It is with great pleasure that the Canadian Astronomical Society / Société Canadienne d’Astronomie recognizes and applauds the appointment of Dr Victoria M. Kaspi of McGill University as a Companion of the Order of Canada, and Dr Peter G. Martin of the University of Toronto as an Officer of the Order of Canada.

Dr. Victoria M. Kaspi is one of the world’s leading experts on neutron stars, the ancient remnants of the most massive stars in the Milky Way. The most massive stars end their lives as black holes. Less massive stars, however, leave behind celestial objects no bigger than the city of Montreal, yet so dense that just one teaspoon would weigh 100 million metric tonnes.

Dr Kaspi received her PhD from Princeton University in 1993. As well as receiving the 2016 Gerhard Herzberg Canada Gold Medal from NSERC, she has received numerous prizes and fellowships, including the Hubble Fellowship, the Annie Jump Cannon Prize of the American Astronomical Society, and has been elected as a fellow of the Royal Society of Canada, the Royal Society of London, and the US National Academy of Sciences.

A graduate of the University of Cambridge, and one of the world’s foremost experts on the interstellar medium, Dr Martin moved to the University of Toronto shortly after receiving his PhD in 1972, where he quickly began a series of efforts — continuing to the present day — that bolstered Canada’s reputation as a world leader in astronomical research. In 1984, he co-founded the Canadian Institute for Theoretical Research (CITA), which quickly grew into one of the world’s leading centres for theoretical astrophysics. During the past decade, he worked tirelessly to establish the Dunlap Institute for Astronomy and Astrophysics, now poised to become a major centre for the development of astronomical instrumentation.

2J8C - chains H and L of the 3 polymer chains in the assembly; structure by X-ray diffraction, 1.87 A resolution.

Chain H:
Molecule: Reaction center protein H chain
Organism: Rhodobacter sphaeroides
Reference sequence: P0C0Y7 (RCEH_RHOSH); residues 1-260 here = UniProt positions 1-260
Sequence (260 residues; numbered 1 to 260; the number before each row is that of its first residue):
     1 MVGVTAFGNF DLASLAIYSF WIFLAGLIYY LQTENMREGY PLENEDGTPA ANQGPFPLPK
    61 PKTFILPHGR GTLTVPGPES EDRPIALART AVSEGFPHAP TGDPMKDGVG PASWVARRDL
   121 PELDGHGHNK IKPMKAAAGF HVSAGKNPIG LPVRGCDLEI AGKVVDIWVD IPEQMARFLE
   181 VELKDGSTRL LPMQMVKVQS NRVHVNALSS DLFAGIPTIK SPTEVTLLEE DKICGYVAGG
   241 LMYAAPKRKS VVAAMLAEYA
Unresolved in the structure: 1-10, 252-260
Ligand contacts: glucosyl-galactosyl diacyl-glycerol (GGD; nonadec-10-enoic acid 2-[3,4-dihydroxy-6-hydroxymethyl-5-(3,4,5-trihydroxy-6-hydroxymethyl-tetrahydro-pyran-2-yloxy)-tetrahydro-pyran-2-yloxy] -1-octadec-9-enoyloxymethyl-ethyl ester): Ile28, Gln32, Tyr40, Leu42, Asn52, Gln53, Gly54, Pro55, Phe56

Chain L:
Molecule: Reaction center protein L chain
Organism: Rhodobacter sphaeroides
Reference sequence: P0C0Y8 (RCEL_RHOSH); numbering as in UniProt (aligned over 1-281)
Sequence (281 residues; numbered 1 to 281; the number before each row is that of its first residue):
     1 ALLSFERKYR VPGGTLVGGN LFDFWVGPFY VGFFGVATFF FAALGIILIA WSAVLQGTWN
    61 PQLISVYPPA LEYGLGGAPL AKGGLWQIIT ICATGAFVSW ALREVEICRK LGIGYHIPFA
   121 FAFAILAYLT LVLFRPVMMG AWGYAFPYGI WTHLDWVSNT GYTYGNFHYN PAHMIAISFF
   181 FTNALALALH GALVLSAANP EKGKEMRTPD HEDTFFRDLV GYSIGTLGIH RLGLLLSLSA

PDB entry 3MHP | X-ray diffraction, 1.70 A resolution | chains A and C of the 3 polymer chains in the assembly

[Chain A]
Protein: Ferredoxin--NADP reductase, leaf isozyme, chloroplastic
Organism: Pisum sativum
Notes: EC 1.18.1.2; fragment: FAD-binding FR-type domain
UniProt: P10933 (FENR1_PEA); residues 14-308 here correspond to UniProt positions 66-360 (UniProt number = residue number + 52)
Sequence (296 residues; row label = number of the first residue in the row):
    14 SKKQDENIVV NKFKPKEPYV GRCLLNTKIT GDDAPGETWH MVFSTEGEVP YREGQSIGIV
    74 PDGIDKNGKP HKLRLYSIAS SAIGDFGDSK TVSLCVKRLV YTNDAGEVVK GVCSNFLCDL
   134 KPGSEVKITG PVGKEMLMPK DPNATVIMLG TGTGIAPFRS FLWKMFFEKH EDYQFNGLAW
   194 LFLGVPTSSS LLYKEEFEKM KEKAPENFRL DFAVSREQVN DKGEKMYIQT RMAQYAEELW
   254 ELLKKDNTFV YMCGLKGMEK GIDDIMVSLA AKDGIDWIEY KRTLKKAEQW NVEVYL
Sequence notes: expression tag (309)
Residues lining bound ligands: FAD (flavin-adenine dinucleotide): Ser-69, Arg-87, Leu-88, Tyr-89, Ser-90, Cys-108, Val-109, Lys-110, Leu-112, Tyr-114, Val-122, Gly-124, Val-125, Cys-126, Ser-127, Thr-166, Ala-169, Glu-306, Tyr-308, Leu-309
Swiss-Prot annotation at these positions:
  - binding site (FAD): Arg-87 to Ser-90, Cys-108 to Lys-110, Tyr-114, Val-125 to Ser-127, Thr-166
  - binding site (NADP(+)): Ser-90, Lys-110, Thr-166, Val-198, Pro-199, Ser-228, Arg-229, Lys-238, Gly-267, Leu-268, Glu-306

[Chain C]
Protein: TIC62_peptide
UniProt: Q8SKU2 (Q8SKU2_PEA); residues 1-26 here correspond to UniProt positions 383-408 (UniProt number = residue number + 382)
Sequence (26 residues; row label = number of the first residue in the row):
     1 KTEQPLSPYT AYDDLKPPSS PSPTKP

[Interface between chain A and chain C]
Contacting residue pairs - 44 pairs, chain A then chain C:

Dr Martin’s contributions to the national community are equally extensive. He has served on countless national and international committees, including the Coalition for Canadian Astronomy and the Association of Canadian Universities for Research in Astronomy (ACURA), of which he was one of the founding advisors.

CASCA congratulates Dr Kaspi and Dr Martin for this exceptional recognition of their outstanding contributions to fundamental research as well as the Canadian astronomy and astrophysics community.

e-News: November/December 2016